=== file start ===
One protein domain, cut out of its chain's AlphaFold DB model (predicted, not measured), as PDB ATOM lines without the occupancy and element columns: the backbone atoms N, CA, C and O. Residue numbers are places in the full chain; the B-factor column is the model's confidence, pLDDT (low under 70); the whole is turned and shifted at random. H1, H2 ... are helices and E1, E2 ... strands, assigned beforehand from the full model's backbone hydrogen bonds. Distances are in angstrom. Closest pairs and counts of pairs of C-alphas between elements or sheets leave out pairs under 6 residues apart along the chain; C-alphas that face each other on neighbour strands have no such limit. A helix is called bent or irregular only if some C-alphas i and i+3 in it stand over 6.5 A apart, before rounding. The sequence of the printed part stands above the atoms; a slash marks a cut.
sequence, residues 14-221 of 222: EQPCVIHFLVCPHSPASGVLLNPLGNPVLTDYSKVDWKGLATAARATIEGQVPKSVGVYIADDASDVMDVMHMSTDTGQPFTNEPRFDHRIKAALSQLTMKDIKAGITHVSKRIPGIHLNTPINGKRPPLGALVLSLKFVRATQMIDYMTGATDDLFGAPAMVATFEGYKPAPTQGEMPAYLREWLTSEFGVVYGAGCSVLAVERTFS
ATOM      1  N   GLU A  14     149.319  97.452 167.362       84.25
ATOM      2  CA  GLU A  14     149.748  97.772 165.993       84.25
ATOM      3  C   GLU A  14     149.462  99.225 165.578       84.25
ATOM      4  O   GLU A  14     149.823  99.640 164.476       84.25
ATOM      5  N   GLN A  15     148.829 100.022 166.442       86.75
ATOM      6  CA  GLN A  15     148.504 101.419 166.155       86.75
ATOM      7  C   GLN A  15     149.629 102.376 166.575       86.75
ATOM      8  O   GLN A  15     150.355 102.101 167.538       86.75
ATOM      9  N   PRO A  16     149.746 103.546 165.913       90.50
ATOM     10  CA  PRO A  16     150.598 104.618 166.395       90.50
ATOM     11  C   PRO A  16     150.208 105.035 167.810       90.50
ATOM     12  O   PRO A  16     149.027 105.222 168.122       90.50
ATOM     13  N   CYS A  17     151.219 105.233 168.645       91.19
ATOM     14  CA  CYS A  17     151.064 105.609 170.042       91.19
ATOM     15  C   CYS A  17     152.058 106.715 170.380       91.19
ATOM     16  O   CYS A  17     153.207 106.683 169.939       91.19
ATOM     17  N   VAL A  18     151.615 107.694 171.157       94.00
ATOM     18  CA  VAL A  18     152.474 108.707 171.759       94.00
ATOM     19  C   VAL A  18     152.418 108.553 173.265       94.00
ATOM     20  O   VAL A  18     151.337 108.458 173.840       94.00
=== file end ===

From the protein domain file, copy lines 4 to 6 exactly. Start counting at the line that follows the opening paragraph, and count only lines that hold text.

ATOM      3  C   GLU A  14     149.462  99.225 165.578       84.25
ATOM      4  O   GLU A  14     149.823  99.640 164.476       84.25
ATOM      5  N   GLN A  15     148.829 100.022 166.442       86.75